stay-at-home-dad

8 Things I Learned about Parenting as a Stay-At-Home Dad

8 Things I Learned about Parenting as a Stay-At-Home Dad

One great thing about writing this blog is that I get to write about my family!  My wife, Hannah, is awesome and a full-time marketing force-of-nature. My daughter, Naomi, is also amazing and a full-time coloring expert. Because my wife has a terrific job that takes her on the road a lot, I get to split time working at Avenues Counseling and caring for our wonderful 2-year-old. It has been the best and most challenging experience of my life. I had no idea how hard it would be. So I wanted to pass on 8 of the things I’ve learned about parenting from this school of hard-knocks.

Avenues Counseling

 

  1. You’re not lazy. Parents are the busiest people on the planet; right up there with your friends when you need help moving a piano. So if you want to just read the bolded parts of this article (in between meltdowns and near death experiences), that’s okay. I get it. Give yourself a break. We are finite people, with a limited amount of time. The 24-hour day didn’t expand with your added children. You’re just not going to accomplish as much as you did before. That doesn’t mean you’re lazy.
  1. Comparing is counterproductive. Ignore all the amazing things your Facebook friends appear to be doing for their kids. What your kids need most is your love, reassurance, and calming presence. Competing for parent of the year will only make you both anxious. I’ve never had anyone come to counseling complaining about how their parents ‘messed them up’ by serving non-organic vegetables. Having a community that identifies with our missteps is more life-giving than comparing ‘highlight reels’ on social media.
  1. Take time for your relationships. Whether it’s your spouse or a close friend, spend quality time with people other than your children. Contrary to popular opinion, children do not always need to be the center of our lives. That’s a lot of pressure. They want to know that their behavior does not make or break us. You have a life beyond them, and that is good.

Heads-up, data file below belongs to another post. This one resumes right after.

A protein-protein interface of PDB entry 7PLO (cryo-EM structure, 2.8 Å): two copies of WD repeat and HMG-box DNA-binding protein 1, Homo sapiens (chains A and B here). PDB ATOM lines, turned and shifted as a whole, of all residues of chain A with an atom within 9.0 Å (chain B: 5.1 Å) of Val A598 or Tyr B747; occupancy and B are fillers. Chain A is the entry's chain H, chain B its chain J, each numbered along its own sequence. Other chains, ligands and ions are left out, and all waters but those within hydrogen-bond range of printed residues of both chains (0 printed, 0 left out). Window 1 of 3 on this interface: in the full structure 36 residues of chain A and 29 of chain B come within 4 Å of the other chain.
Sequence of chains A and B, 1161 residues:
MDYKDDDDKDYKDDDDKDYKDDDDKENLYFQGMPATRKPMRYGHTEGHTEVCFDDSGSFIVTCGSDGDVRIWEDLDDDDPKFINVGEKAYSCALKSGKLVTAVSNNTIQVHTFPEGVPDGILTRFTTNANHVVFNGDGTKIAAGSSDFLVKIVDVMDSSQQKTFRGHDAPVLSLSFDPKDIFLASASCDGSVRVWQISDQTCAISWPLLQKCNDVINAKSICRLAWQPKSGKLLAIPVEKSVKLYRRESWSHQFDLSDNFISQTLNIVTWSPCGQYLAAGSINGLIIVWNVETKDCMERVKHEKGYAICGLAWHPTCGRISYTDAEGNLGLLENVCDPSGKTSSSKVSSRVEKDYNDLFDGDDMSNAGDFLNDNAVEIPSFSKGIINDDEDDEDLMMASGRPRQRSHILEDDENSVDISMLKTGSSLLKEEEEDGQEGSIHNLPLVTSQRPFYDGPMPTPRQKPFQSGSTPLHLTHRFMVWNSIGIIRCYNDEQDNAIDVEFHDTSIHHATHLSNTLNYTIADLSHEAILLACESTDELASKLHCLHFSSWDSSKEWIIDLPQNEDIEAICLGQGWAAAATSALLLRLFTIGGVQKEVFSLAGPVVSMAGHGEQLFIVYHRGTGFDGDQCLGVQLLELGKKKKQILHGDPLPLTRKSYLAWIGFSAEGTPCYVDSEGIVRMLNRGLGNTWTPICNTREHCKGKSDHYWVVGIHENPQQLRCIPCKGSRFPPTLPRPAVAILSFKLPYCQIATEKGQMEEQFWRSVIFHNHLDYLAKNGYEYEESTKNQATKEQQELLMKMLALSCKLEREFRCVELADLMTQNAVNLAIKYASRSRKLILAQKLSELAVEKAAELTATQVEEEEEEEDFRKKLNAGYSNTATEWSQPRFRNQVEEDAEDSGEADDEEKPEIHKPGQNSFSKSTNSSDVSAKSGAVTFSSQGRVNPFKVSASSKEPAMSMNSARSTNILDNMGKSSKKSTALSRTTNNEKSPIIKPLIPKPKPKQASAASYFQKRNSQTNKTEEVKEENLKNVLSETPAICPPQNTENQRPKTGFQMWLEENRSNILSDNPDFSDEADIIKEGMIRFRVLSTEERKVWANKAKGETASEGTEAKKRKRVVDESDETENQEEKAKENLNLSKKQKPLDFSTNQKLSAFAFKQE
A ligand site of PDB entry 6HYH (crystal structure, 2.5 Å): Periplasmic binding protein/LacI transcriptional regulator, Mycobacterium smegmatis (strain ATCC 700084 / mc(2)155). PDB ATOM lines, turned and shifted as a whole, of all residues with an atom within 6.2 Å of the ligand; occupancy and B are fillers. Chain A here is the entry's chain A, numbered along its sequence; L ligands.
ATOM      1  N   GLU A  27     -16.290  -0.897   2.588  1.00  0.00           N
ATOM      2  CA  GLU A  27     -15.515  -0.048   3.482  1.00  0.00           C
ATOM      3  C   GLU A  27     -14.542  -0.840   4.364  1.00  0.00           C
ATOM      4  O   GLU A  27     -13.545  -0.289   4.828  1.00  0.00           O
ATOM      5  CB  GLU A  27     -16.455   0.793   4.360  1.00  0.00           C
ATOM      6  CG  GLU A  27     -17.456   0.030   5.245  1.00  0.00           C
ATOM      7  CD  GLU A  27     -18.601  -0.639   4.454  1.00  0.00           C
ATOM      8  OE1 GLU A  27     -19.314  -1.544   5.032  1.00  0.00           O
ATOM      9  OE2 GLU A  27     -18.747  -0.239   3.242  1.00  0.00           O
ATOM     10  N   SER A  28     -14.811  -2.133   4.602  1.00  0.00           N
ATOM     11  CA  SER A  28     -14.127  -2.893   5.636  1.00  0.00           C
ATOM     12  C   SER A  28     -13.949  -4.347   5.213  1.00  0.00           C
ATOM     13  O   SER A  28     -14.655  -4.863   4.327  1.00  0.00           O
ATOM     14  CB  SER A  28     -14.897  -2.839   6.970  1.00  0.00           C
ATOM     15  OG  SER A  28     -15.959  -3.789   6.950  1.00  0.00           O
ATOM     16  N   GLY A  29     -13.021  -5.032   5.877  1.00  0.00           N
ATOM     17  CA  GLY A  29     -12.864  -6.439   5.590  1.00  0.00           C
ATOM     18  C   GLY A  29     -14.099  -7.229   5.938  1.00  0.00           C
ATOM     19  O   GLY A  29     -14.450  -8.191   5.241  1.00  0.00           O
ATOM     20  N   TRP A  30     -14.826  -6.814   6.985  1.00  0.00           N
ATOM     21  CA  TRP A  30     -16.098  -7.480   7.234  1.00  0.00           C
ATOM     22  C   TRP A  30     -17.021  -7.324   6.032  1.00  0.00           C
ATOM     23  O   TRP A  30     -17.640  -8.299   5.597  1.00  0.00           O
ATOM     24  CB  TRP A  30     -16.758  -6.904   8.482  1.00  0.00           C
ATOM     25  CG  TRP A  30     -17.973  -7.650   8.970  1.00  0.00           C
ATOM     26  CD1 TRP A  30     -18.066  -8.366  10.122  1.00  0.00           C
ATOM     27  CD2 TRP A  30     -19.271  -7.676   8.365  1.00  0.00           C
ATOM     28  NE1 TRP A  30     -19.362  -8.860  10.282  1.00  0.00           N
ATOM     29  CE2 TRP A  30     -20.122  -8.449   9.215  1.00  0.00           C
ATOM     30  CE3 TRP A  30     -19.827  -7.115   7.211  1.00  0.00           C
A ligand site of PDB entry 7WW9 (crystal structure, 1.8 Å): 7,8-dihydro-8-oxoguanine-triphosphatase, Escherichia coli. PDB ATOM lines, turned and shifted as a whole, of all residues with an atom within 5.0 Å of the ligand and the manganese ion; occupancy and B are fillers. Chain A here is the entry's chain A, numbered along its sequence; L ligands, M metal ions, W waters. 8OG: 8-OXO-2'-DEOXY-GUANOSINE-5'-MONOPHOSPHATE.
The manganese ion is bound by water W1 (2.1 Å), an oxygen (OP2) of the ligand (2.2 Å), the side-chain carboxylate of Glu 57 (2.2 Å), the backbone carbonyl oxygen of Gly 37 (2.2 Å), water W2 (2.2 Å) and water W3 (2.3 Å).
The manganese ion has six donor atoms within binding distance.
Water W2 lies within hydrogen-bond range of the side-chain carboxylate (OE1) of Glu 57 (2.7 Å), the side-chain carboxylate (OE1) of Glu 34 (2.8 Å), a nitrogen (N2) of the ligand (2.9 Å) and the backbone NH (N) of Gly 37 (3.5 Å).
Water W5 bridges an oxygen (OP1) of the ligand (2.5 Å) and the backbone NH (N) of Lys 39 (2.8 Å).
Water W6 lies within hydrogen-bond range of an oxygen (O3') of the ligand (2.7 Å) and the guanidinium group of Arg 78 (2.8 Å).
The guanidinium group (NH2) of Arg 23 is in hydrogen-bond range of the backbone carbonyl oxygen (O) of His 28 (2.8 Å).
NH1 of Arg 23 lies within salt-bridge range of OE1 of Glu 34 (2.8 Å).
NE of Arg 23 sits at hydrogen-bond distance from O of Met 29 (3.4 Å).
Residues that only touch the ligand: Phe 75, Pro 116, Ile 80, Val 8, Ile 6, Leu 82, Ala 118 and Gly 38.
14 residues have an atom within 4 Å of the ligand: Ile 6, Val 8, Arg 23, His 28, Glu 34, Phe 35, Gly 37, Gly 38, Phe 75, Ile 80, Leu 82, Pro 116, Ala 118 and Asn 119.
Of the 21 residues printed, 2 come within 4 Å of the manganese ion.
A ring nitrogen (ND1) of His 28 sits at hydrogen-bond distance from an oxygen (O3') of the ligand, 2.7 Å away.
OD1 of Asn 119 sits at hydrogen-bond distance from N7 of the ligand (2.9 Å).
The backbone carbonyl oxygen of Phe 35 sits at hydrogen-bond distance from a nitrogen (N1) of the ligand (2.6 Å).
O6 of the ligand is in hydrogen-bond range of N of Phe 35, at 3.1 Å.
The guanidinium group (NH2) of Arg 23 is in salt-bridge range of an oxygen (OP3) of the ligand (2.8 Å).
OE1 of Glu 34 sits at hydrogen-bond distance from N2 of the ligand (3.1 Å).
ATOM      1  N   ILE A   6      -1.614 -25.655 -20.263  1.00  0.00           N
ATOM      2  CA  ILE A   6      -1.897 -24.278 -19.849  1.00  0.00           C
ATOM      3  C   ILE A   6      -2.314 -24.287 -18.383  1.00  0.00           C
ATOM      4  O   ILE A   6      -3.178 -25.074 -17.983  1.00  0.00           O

1. Take time for yourself. Don’t neglect your hobbies and passions. Your children benefit from your happiness. Balance tedious tasks with activities that are enjoyable and meaningful to you. Not every activity has to revolve around your children.
  1. Have one goal for the day. Parenting does not always feel ‘rewarding.’ Though parenting is incredibly meaningful, you rarely see the results of your labor. And not seeing results from a day of backbreaking work can be very draining. That’s why I have one goal each day just for the ‘high’ of crossing it off my list. The goal can be as simple as reading a couple pages, doing a few pushups, or having lunch with a friend. Whatever it is, I’ve done something to improve my life today! I get to make a big red ‘X’ on the calendar. These little things add up and visible rewards are very energizing.
  1. Nurture who your child is. Even at a young age, I can tell that my daughter has her own unique personality. She is not me. Recently I took her outside to play soccer; she showed complete disgust for the ball and went straight to the garden. Now, I could try to shape her into my own idea of who she ‘should’ be to gain my approval, or I could embrace who she is and nurture and support her uniqueness. My job is to make her feel special about who she is, not tell her who to be.
  1. Have fun with it. Parenting is easier when you just embrace the chaos. It’s gonna get messy; just go with it! Clean up time can come later. Kids have endless energy. That’s a strength not something to be subdued; growing up takes lots of work. Turn into the curve, put down the phone, and be active with them. You’re not going to get much done any way. Embrace your inner kid and have fun. They’ll love it!
  1. Don’t put disposable diapers in the washing machine. That one just kind of speaks for itself. It doesn’t end well . . .

by:  Andy Gear, PLPC